(14) |

Notice that both *x* and *r* are distances,
so that theta is dimensionless. We associate the "unit" **radian** with
*q* as a
pseudo-distance measurement. The relationship between radians and degrees
can be found by considering the rotation of the ball completely about its
axis. Then the ball will have turned through 360 degrees. The distance
*x* is just the circumference of a circle of radius *r*, *2**pr*.
So from (14) we get that theta* = 2**p*.
Since this is the same as 360 degrees, we get

Let us quickly consider how to make this a vector. We wish to denote the direction through which the angle is measured. In order to do this, we note that the angle is measured from the axis of rotation. We define the direction of the angle by the right hand rule: if we curl the fingers of our right hand in the direction of rotation, then our thumb points in the direction of the angular vector.

(15) |

Now take the limit of this as D*t *
®* 0*. This gives the instantaneous
angular velocity

(16) |

Let us rewrite D

Substituting this into (15) yields

or

(17) |

(18) |

Substituting (17) for the angular velocity, we get

but, *v/t =a _{t}*, so

(19) |

Notice that the angular acceleration is defined
in terms of the **tangential component **of the acceleration. It does
not depend on the centripetal acceleration at all. We can write the centripetal
acceleration in terms of these new angular coordinates. It is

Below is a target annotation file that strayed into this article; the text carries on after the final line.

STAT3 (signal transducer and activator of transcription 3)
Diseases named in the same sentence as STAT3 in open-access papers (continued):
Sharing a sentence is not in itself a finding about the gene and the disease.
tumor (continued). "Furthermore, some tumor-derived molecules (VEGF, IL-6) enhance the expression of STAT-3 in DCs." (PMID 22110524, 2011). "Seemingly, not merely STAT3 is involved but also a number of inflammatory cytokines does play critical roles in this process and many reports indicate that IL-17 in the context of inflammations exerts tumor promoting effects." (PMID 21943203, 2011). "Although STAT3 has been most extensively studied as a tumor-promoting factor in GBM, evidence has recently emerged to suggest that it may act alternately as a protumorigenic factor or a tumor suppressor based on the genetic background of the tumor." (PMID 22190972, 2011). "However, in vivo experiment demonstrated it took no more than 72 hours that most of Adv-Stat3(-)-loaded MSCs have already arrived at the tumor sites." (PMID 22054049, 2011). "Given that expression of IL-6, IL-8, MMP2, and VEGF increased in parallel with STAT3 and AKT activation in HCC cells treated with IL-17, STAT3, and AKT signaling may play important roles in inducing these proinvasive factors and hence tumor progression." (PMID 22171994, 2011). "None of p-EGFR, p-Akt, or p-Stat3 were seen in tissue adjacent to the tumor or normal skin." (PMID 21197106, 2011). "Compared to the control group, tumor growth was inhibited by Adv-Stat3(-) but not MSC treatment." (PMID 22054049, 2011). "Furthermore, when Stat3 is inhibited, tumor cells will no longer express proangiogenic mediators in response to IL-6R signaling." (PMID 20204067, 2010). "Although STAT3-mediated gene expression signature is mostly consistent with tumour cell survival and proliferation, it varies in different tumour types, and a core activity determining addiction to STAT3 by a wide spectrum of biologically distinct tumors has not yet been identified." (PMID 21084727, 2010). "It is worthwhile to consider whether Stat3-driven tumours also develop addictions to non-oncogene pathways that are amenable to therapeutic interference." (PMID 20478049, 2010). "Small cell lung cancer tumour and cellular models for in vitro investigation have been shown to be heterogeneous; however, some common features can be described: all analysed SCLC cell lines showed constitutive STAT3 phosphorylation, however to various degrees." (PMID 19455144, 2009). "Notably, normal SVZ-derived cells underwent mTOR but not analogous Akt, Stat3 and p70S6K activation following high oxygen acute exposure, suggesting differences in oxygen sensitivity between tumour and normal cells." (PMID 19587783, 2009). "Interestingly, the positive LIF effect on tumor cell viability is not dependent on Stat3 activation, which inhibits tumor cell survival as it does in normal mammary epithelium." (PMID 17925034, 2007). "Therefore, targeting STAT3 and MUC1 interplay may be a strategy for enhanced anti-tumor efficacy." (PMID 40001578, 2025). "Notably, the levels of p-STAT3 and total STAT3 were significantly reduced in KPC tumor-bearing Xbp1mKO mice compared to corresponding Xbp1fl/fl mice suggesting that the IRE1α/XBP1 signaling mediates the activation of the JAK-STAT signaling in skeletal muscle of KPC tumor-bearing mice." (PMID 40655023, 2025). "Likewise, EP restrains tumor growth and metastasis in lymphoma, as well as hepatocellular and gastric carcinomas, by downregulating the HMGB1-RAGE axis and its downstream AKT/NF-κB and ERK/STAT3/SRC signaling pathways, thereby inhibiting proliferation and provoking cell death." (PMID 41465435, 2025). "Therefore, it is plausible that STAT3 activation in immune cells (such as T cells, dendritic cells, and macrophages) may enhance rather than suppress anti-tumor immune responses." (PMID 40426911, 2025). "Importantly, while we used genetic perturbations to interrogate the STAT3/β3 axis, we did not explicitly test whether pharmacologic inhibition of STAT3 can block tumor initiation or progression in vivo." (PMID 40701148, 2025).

(20) |

This is true even if the angular velocity is
changing.

We can summarize our results
so far by the simple rule: **the rotational analog of a standard kinematical
quantity is just the tangential component of the kinematical quantity divided
by its distance from the axis of rotation**.

__Example__:

The radius of the earth is
approximately 6400 km. If it takes 24 hours to rotate once on its axis,
find the angular velocity of the earth.

__Example__:

A ball on a string is swung
in such a way that it is experiencing an angular acceleration of 0.05 rad/s^{2}.
If it already has an angular velocity of 1.2 rad/s when the timer is started,
how many degrees does it swing through after 30 seconds?

We need the rotational equivalent to the equation relating position, acceleration and time. Start with

substitute in the relationships between the angular coordinates and the Cartesian coordinates to get

or

(21) |

This is the equation of motion for a rotating object. Substituting in our given information, we get

becomes

(22) |

and

becomes

(23) |

Thus, we see that the rotational equations of motion are identical to the linear equations with the rotational variables substituted for the linear ones.